From Traditional To Online Charity Auctions
This Is A Great Way To Bring In The Cash
Fundraising auctions are another great way to raise money for your cause. They can take many different forms and can be easily fitted in to other fundraising events.
The idea of auctioning goods or services for charity has also been boosted recently by the massive increase in online charity auctions.
Listed below are the main types of fundraising auction and details of how they might be made to work for your organisation. But first you have to decide what it is you have to auction. Traditionally this has been goods (usually second-hand) donated by supporters.
The growth in online charity auctions however has seen an increase in new products being sold in this way. Some companies will also donate new products to a fundraising auction as part of their marketing strategy or simply to show support for a particular cause or community.
There is only one way to bring in goods for your fundraising auction
And that is to ask!
Ask everyone you know and approach any companies you think might wish to support you or use your auction as a promotion.
As well as goods it is also possible to auction services and skills.
In a traditional auction the price of the goods starts low and rises as rival bidders increase the amount they are willing to pay for something. Eventually a highest bid price is reached above which no-one is willing to pay more. The person who made the final highest bid now has to pay the sum that sum.
Successful auctions need a charismatic auctioneer who can encourage high bids. At charity auctions where people often know each other friendly rivalry can also help push the price a bit higher.
Fundraising auctions of second-hand goods are common at fetes and fairs. Whilst auctions of new products, services or company offerings often form part of the entertainment at fundraising charity dinners etc.
It is also possible to use an auction to add a quick bit of excitement to another event. For instance using an auction to sell off the cakes from a baking competition or the vegetables from an allotment show.
This is a variation on the traditional idea. The auctioneer suggests a high price to start. They then drop the price lower and lower until someone 'bites". The first person to bid wins the auction and buys the goods at that price. Dutch Auctions can turn into a game of chicken. Bidders want the lowest price possible but delaying to long can risk losing out to a rival.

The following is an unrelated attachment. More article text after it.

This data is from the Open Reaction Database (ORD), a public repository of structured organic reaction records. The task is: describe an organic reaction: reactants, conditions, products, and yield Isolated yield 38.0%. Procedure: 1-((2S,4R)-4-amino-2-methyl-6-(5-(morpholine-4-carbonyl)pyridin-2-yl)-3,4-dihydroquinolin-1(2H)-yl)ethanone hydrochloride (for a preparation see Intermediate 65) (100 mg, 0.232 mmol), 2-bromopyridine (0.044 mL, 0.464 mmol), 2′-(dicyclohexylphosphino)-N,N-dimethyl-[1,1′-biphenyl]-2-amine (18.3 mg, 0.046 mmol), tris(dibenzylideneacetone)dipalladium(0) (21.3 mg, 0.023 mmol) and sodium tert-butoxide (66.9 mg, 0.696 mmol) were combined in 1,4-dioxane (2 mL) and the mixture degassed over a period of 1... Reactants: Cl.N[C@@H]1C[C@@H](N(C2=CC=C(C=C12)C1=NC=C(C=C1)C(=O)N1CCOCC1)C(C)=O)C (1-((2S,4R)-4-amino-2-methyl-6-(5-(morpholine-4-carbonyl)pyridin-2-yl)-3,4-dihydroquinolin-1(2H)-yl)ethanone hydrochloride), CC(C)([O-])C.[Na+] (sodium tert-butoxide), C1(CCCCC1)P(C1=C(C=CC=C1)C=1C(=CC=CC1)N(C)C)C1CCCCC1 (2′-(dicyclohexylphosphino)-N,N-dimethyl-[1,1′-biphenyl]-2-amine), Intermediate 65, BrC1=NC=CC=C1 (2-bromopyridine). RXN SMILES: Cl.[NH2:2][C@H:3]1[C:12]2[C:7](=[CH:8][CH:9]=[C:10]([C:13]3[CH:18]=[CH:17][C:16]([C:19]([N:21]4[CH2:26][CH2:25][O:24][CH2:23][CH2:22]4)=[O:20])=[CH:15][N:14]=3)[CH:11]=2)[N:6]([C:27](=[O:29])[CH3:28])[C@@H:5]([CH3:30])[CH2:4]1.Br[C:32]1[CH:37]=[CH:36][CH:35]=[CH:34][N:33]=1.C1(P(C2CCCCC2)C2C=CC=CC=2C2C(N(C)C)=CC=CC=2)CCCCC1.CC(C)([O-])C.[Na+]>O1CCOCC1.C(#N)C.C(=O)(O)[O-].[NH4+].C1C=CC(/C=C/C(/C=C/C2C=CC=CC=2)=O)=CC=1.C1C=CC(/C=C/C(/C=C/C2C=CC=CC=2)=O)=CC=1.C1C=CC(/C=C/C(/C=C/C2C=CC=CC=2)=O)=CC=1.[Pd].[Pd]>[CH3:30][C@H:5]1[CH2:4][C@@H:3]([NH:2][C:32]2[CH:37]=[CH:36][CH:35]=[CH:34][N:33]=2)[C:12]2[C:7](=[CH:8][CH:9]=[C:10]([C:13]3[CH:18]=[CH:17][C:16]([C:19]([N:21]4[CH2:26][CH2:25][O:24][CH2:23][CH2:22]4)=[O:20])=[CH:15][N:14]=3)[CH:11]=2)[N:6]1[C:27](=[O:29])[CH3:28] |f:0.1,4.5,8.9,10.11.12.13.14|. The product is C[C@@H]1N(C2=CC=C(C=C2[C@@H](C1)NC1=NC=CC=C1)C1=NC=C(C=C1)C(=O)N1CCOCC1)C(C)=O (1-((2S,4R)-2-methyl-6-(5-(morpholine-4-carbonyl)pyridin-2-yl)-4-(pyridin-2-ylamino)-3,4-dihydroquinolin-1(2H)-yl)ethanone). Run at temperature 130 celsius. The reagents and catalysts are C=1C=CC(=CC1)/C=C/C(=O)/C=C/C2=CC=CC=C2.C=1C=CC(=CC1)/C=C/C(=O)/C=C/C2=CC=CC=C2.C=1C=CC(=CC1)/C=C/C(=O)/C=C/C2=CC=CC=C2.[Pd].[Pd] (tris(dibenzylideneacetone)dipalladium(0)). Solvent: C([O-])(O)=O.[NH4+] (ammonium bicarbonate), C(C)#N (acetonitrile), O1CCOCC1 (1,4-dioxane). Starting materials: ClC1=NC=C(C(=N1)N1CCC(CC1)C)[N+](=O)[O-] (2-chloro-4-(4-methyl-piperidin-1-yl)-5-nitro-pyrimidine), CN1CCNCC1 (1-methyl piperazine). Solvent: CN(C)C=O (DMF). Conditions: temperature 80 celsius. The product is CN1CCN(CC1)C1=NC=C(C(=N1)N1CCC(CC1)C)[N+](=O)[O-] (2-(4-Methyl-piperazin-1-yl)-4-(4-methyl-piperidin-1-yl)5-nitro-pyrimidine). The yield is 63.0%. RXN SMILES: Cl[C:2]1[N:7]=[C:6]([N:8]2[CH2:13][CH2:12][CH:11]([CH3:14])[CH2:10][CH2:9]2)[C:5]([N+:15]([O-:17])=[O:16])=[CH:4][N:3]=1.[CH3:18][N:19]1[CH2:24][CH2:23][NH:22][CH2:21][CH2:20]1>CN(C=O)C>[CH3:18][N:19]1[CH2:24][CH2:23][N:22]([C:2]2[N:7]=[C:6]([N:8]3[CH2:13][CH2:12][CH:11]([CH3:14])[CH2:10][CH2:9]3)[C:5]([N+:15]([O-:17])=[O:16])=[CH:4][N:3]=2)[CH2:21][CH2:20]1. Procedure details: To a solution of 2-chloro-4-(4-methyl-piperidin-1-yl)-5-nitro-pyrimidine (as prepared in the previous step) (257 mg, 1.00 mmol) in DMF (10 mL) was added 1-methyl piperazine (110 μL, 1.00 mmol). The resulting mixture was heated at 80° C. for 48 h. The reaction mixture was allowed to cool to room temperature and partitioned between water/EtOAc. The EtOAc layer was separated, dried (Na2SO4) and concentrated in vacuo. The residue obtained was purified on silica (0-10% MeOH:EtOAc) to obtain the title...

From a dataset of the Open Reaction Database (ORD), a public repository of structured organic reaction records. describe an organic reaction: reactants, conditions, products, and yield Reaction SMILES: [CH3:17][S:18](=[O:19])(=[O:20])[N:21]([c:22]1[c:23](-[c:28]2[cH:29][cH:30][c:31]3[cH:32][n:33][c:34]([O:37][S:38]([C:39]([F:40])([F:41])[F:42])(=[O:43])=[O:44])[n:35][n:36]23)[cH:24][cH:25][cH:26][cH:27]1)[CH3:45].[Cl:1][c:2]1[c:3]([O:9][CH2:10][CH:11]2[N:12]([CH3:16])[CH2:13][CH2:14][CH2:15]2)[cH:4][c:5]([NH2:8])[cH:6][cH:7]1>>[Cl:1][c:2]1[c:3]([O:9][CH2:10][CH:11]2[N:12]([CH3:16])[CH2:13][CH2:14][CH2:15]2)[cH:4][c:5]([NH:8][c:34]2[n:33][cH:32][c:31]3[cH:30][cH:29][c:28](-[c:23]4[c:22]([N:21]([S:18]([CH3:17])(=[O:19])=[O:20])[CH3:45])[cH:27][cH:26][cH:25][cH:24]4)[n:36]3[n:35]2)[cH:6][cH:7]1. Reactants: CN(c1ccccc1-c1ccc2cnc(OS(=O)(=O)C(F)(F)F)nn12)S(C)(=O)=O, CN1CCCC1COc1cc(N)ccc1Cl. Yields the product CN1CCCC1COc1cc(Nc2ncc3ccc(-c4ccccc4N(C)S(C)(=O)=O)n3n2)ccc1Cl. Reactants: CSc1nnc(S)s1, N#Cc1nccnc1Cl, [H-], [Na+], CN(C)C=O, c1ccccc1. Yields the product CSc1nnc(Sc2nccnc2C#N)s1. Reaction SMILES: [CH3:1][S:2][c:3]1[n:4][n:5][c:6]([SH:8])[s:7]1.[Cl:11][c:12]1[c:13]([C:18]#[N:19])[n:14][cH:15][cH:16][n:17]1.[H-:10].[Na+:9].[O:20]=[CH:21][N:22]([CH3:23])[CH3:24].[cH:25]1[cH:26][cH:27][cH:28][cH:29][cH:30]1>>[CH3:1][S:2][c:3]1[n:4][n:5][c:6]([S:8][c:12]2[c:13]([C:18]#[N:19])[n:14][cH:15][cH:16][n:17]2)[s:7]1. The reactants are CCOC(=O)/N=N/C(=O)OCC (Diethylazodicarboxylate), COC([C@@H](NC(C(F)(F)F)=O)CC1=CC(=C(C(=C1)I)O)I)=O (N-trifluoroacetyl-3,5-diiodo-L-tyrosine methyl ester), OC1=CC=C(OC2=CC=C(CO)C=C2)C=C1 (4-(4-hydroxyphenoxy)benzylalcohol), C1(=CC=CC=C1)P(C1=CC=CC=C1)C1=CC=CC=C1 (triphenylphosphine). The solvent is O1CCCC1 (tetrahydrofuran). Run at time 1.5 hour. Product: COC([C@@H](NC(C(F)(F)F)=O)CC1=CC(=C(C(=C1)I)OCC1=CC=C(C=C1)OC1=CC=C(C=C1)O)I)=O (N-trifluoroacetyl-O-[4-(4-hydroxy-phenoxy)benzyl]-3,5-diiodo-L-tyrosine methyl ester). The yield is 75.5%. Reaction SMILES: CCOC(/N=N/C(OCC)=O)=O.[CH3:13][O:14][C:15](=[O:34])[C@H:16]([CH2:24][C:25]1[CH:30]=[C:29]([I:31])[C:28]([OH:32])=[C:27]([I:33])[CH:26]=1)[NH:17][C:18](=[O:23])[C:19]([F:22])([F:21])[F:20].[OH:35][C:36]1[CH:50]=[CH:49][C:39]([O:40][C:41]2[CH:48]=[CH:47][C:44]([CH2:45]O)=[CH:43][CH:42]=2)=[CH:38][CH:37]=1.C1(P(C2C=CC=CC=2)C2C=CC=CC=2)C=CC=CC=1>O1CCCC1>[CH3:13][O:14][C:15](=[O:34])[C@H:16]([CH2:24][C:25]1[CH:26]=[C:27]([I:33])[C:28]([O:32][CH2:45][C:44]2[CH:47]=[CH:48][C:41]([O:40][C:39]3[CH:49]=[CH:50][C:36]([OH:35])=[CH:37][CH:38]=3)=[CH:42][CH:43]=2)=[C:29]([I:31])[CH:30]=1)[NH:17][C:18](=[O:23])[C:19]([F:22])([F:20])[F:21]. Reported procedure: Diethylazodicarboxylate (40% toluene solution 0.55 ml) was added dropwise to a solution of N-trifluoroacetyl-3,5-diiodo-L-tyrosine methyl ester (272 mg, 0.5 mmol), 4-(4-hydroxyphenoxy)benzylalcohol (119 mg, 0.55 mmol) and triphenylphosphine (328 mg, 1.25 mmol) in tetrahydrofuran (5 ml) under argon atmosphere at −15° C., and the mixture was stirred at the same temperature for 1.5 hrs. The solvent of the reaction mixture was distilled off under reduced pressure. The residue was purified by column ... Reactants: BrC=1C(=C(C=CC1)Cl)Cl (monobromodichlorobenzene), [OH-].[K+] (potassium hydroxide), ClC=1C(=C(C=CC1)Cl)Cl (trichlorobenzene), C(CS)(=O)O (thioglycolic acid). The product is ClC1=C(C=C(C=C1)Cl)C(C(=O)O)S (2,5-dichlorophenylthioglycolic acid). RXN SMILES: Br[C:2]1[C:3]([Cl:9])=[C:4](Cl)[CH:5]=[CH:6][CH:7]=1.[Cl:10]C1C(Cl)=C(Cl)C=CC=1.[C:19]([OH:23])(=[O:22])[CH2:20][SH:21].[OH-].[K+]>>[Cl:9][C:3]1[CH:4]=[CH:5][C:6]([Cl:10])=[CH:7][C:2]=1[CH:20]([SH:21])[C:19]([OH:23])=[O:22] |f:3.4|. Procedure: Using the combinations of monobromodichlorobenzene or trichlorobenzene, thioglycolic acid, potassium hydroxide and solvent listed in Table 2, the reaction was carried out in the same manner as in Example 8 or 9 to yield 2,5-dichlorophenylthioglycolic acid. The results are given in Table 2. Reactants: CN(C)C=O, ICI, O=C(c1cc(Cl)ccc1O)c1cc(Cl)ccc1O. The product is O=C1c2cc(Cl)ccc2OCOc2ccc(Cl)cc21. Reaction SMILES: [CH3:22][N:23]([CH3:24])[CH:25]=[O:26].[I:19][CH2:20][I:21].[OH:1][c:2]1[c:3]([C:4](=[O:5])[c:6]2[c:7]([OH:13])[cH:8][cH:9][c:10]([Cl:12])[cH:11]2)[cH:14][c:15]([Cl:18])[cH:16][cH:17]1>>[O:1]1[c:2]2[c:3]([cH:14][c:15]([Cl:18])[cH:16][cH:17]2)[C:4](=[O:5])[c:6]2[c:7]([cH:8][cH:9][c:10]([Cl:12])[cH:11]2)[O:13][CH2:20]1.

Here bidders submit sealed bids for goods. The highest bid at an allotted time wins.
A common charity variation on this is to use a silent bid list. A list is attached to the item and those interested write their name and bid on the list. Should someone else then be interested they would then add their name and increase the bid. Popular items will attract many bids and people will return to a list several times to ensure their bid is still the highest and increase it if necessary.
Again fierce, but friendly rivalries can develop as people try to out-do their friends. Silent lists are great at fairs and fetes as bids can be made over several hours and the winning bids announced at the end.
They also work well as school fundraising auctions children enjoy the competitive nature of the idea- being keen to see their own bid or that of their parents triumph!
This is a common workplace charity fundraiser. Rather than goods people donate time, skills or special treats to attract bids.
Common promises offered are;
he list really is endless. Everyone can do something. If you have a business such as hairdressing, massage, reflexology offering an auction freebie can also be a great way to market your services to a wide audience and gain new customers.
The internet and particularly E-bay provides a golden opportunity for fundraising groups to make money with online charity auctions.
E-bay is of course one big auction house. At its simplest supporters of a cause can sell goods and donate the money they earn.
E-Bay does however offer various services to charities whereby sellers can flag up their products as being sold for charity (E-bay ensures that the money is paid directly to the good cause concerned).
There are also an increasing number of charity auction websites and companies who, for a fee or percentage, will host your auction or include your goods in a larger online offering.
Another interesting variation is people running online businesses which include an E-Bay store can agree to pay a percentage of any goods sold to the charity of their choice (again E-Bay ensures that this happens).
Interestingly many E-Bay store holders are actually seeing an increase in traffic and sales if they work with charities in this way. Shoppers preferring to deal with sellers who are putting something back particularly when comparing identical offers from 2 sellers. This can provide a steady stream of revenue to your charity.
To register you charity simply visit E-Bay and sign up. Then make sure all your friends and supporters know about the scheme. This innovative new fundraising tool is not just for larger charities and like nearly everything else to do with the internet is only going to get bigger and better.
The other way to run an online charity auction is through the website or intranet of your own organisation or company. Goods or services are simply listed and anyone viewing the site may make a bid up until a final point when highest bid wins. This idea is really popular and works well with Auctions of Promises in the workplace. If you work for a large organisation having this type of auction on the company intranet or internal bulletin can really bring in the cash.
Dont forget any of these ideas can be changed and altered to suit your group or situation.
Fundraising Auctions are great fun and can bring in good returns. Why not give it a try?